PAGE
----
The Contextual Banking Experience

A contextual banking experience is the intersection area between bank offerings and customer needs. To execute this well, a robust data strategy is key. Contextual banking allows financial institutions to anticipate consumer demand and upsell or cross-sell products directly. It is what delivers the seamless experiences demanded by consumers and talked about by bankers and credit union executives.


A key factor in contextual banking experience is the ability to deliver a personalized experience for customers. This involves knowing what they want, when they want it, and how they want it. This approach is already being used by companies like Google and Apple, but banks can also take advantage of it. Banks can implement contextual banking by upgrading their data analytics capabilities. They should also focus on their customers and develop a customer-centric business model. This will allow them to create seamless experiences that elevate customer satisfaction.

Contextual banking uses data to refine how transaction banking services are provided to customers. For example, if a customer has a low balance in their account, the contextual model could recommend a credit solution to fix it. This type of personalization improves performance and brings better results for the customer, as shown in a McKinsey study. It can also reduce costs and risks for the bank. Learn more about contextual treasury in our on-demand webinar.


If your financial services are based on contextual insights, it can help you anticipate your customers’ needs – not just in the way they think but even before they realize them. Imagine, for example, that your customer’s bank app detects a shortfall in their account due to an unscheduled big payment and offers them a credit solution before they even notice the deficit themselves. This type of hyper-personalization is only possible with contextual banking. And it’s the only way to create a relationship with your consumers that is rooted in trust and relevance.

To deliver on contextual banking, a bank has to be ready in three key areas: business goals and opportunity discovery, data foundation readiness, organizational and technological readiness, and ecosystem partnerships to ingest or provide functionalities and data. To achieve this, banks should also consider collaborating with fintechs. As we discussed in our article on embedded finance, this is a great way to manage the complexity of contextual banking.

Artificial Intelligence (AI)

The cash management system is comprised of different actors. These include the bank itself with its core and embedded banking capabilities, fintech partners, digital companies, and ecosystem partners. Banks are aiming for a high level of personalization and seamless experiences across channels. To accomplish this, they must use data-driven tools broadly and provide a consultative relationship to customers. One way to do this is through context-aware, smarter technologies like AI.

For example, let’s imagine Maggie is searching for her first home. She can ask her bank app, “Can I afford this neighborhood?” It responds with a detailed analysis of the suitability of the area based on schools, crime, walk score, taxes, etc. This type of personalized, contextual service is the future of banking. In this context, AI is a key technology that can help banks build the right products and services for their customers. AI is also a crucial component in embedded banking. This is where banking happens as a by-product of the customer’s normal business, such as when a landlord opens a virtual account for each property or a lawyer keeps track of client cases in escrow.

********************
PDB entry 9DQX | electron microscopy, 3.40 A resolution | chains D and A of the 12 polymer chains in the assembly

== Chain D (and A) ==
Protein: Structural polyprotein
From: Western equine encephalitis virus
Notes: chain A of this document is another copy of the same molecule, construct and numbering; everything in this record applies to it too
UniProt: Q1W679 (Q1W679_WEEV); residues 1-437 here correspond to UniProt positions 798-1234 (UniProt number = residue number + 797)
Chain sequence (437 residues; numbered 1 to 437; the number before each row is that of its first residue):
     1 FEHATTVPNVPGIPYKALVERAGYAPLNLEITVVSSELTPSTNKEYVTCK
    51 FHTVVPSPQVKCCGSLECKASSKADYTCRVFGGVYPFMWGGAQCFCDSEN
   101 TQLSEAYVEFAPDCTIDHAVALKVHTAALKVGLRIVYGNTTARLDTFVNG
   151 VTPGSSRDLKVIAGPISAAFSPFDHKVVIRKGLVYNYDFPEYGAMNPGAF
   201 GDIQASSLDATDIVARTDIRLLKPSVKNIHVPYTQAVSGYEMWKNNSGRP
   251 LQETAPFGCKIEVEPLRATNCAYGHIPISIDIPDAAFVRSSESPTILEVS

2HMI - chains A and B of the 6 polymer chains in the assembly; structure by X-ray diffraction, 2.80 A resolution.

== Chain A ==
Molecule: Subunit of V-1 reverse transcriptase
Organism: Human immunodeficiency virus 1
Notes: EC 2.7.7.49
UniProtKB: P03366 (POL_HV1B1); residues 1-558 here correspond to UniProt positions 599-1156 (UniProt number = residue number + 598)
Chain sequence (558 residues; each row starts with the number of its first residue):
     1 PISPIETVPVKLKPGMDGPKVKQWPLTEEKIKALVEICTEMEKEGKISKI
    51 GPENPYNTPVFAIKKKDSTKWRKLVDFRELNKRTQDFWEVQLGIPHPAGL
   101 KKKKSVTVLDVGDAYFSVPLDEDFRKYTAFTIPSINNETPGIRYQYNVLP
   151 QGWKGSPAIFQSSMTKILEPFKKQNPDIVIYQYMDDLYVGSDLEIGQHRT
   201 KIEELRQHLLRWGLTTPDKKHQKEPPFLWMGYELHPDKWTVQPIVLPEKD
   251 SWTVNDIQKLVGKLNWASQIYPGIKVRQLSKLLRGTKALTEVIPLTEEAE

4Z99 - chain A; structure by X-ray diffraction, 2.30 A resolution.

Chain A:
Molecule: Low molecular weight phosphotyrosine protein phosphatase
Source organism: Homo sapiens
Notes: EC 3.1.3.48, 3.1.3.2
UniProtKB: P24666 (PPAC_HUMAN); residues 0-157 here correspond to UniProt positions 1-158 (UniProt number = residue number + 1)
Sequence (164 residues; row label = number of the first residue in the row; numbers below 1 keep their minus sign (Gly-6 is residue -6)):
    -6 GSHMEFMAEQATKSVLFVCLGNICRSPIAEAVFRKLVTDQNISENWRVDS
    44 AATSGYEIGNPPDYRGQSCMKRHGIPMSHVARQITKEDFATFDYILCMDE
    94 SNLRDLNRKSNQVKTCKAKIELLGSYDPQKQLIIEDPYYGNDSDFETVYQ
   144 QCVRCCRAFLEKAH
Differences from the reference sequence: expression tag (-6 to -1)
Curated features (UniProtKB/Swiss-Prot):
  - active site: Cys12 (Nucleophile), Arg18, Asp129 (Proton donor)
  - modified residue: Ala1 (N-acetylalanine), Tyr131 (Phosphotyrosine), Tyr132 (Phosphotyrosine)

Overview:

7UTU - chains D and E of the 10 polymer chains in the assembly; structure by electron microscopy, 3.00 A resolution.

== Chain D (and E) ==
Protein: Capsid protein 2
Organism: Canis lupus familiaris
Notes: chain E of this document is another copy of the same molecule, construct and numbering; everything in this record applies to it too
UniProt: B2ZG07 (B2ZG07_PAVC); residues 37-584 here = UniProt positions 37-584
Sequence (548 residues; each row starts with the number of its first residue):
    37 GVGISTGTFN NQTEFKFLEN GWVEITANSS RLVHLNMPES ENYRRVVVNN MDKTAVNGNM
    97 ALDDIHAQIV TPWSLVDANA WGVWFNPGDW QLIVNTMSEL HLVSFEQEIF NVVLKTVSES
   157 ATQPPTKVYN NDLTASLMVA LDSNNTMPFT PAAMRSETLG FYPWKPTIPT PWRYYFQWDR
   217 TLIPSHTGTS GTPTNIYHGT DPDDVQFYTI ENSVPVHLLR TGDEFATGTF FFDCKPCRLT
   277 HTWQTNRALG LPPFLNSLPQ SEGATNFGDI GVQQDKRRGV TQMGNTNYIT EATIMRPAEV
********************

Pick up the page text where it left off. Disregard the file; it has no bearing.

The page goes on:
Embedded Finance

The emergence of embedded finance is changing the way customer’s access banking products. By integrating financial services into a customer’s normal non-financial journey, embedded finance offers more simplicity and convenience than traditional methods. It also allows for more assertive offerings that are better suited to the customer’s needs and consumption habits. One example is invoice financing, which allows businesses to plug sizable cash flow gaps in their balance sheets by advancing the value of outstanding invoices. This enables them to pay contractors and suppliers faster than they would have been able to if they took the longer route of applying for a loan or overdraft.

To compete with embedded finance, banks need to rethink their product offerings and capabilities. They will need to embrace new platform business models, as well as harness partners as assets to open up new distribution channels and amplify complimentary offerings such as treasury management. They will also need to get comfortable with platforms and enablers making credit decisions that affect their traditional balance sheets, based on real-time and contextual data held outside of the bank.


In the fast-paced world of banking, the concept of contextual banking experience is a game-changer. By harnessing data, artificial intelligence, and seamless interactions, banks can offer personalized, real-time solutions tailored to individual customer needs. This approach is ushering in a new era where banking is not just a service, but a truly responsive and anticipatory experience, making managing finances simpler, more intuitive, and customer-centric.

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